A prominent human rights group has issued a travel warning for the United States following two mass shootings that killed 31 people in the states of Ohio and Texas.
Travellers to the US should be “extra vigilant at all times and be wary of the ubiquity of firearms among the population,” Amnesty International said in a statement on Thursday.
“Avoid places where large numbers of people gather, especially cultural events, places of worship, schools and shopping malls,” said the group, which advocates for tighter gun control measures in the US.
It added: “Exercise increased caution when visiting local bars, night clubs and casinos.”
Venezuela and Uruguay also issued travel warnings for the US earlier this week over the deadly gun assaults.
Amnesty said it’s travel advisory “aims to hold up a mirror to the US” using the US Department of State’s model of providing timely travel advice for US citizens visiting other countries.
The warning condemning “rampant gun violence” came after back-to-back shootings over the weekend. In the first assault on Saturday, a gunman opened fire on shoppers in a Walmart store in the city of El Paso, on the US border with Mexico, killing 22 people.
Just 13 hours later, in Dayton, Ohio, a gunman sprayed a local bar with bullets, killing nine people. The police killed the shooter at the scene. Dozens were wounded in both attacks.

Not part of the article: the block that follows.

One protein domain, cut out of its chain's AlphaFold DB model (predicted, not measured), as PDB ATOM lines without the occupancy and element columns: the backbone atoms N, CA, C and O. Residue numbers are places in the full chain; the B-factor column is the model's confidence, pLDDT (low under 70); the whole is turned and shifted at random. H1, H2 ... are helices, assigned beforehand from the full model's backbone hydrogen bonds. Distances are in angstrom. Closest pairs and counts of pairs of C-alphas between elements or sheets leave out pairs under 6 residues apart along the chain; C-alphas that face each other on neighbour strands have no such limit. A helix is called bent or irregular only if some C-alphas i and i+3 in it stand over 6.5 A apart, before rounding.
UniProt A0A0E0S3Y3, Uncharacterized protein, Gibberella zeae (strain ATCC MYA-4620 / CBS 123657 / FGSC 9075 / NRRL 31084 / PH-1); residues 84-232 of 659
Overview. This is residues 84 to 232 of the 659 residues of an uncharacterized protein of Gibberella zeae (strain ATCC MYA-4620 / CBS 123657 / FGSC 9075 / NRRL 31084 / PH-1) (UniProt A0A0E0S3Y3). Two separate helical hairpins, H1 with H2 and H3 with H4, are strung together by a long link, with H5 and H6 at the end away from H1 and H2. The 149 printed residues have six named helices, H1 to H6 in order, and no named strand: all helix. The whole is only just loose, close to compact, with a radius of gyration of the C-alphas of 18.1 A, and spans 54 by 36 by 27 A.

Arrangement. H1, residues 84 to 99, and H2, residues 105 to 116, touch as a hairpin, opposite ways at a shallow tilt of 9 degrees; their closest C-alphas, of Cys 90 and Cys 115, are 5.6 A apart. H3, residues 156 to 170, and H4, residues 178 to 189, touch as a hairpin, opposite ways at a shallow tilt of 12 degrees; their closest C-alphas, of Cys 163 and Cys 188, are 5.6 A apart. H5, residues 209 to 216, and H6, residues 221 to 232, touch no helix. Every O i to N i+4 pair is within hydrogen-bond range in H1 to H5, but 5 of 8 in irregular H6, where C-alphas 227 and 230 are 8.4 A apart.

Investigators believe the El Paso shooting was a racially motivated crime, while the FBI said the Dayton gunman had explored violent ideologies.
Donald Trump, the president of the United States, has proposed broader background checks and ensure mentally ill people do not gain access to guns. But he has rejected calls for bans on assault rifles.
The US leader has called for background checks before, but backed away from the pledge.
Ernest Coverson, manager of Amnesty’s End Gun Violence Campaign, said, “people in the United States cannot reasonably expect to be free from harm – a guarantee of not being shot is impossible.”
He added: “Once again, it is chillingly clear that the US government is unwilling to ensure protection against gun violence.”
Mexico’s President Andres Manuel Lopez Obrador on Monday urged the US to “control the indiscriminate sale of weapons” after eight Mexicans were shot dead in the El Paso shooting.
Uruguay’s warning on travel to the US, issued on Wednesday, advised its citizens to avoid US theme parks, shopping centres, art festivals, religious activities and sporting events, according to the Associated Press news agency.
Venezuela meanwhile advised citizens to “to take extreme precautions or postpone their travels in the face of the proliferation of acts of violence and hate crimes”.
More than 79 million people from other countries are forecast to visit the US as tourists, on business, or as students in 2019, according to the US Travel Association, a national non-profit group based in Washington, DC
The US share of global tourist travel has been declining and is projected to continue to fall through 2022, according to a report issued by the US Travel Association on August 1. Economists pointed to a strong US dollar, weakening global economy, trade tensions and “uncertainty surrounding the Trump administration” as sources of the decline.
A spokesperson for the lobby group declined to comment on Amnesty’s warning.